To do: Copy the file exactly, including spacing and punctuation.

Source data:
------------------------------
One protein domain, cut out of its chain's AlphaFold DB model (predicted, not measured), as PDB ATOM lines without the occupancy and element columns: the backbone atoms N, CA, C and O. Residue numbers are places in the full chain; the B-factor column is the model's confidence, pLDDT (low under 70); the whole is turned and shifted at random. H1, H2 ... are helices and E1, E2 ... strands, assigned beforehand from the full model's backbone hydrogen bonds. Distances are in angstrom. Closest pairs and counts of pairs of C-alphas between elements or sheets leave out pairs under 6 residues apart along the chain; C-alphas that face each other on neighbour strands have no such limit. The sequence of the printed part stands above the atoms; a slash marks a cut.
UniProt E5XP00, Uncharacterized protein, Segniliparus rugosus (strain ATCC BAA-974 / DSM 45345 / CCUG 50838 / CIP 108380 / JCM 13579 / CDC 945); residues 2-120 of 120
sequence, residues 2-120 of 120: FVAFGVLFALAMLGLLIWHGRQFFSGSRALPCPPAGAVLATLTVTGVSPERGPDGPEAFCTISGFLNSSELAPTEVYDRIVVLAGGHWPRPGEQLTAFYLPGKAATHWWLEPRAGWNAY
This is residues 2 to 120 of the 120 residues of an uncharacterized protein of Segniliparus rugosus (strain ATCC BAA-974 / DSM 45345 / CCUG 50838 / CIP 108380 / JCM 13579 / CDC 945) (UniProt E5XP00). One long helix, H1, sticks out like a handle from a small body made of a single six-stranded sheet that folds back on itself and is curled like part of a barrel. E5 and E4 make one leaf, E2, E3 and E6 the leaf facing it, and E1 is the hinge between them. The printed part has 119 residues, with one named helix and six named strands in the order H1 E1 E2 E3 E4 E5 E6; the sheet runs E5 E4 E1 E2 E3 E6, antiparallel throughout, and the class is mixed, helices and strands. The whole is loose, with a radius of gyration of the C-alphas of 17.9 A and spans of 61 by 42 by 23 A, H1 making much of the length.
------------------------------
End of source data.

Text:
One protein domain, cut out of its chain's AlphaFold DB model (predicted, not measured), as PDB ATOM lines without the occupancy and element columns: the backbone atoms N, CA, C and O. Residue numbers are places in the full chain; the B-factor column is the model's confidence, pLDDT (low under 70); the whole is turned and shifted at random. H1, H2 ... are helices and E1, E2 ... strands, assigned beforehand from the full model's backbone hydrogen bonds. Distances are in angstrom. Closest pairs and counts of pairs of C-alphas between elements or sheets leave out pairs under 6 residues apart along the chain; C-alphas that face each other on neighbour strands have no such limit. The sequence of the printed part stands above the atoms; a slash marks a cut.
UniProt E5XP00, Uncharacterized protein, Segniliparus rugosus (strain ATCC BAA-974 / DSM 45345 / CCUG 50838 / CIP 108380 / JCM 13579 / CDC 945); residues 2-120 of 120
sequence, residues 2-120 of 120: FVAFGVLFALAMLGLLIWHGRQFFSGSRALPCPPAGAVLATLTVTGVSPERGPDGPEAFCTISGFLNSSELAPTEVYDRIVVLAGGHWPRPGEQLTAFYLPGKAATHWWLEPRAGWNAY
This is residues 2 to 120 of the 120 residues of an uncharacterized protein of Segniliparus rugosus (strain ATCC BAA-974 / DSM 45345 / CCUG 50838 / CIP 108380 / JCM 13579 / CDC 945) (UniProt E5XP00). One long helix, H1, sticks out like a handle from a small body made of a single six-stranded sheet that folds back on itself and is curled like part of a barrel. E5 and E4 make one leaf, E2, E3 and E6 the leaf facing it, and E1 is the hinge between them. The printed part has 119 residues, with one named helix and six named strands in the order H1 E1 E2 E3 E4 E5 E6; the sheet runs E5 E4 E1 E2 E3 E6, antiparallel throughout, and the class is mixed, helices and strands. The whole is loose, with a radius of gyration of the C-alphas of 17.9 A and spans of 61 by 42 by 23 A, H1 making much of the length.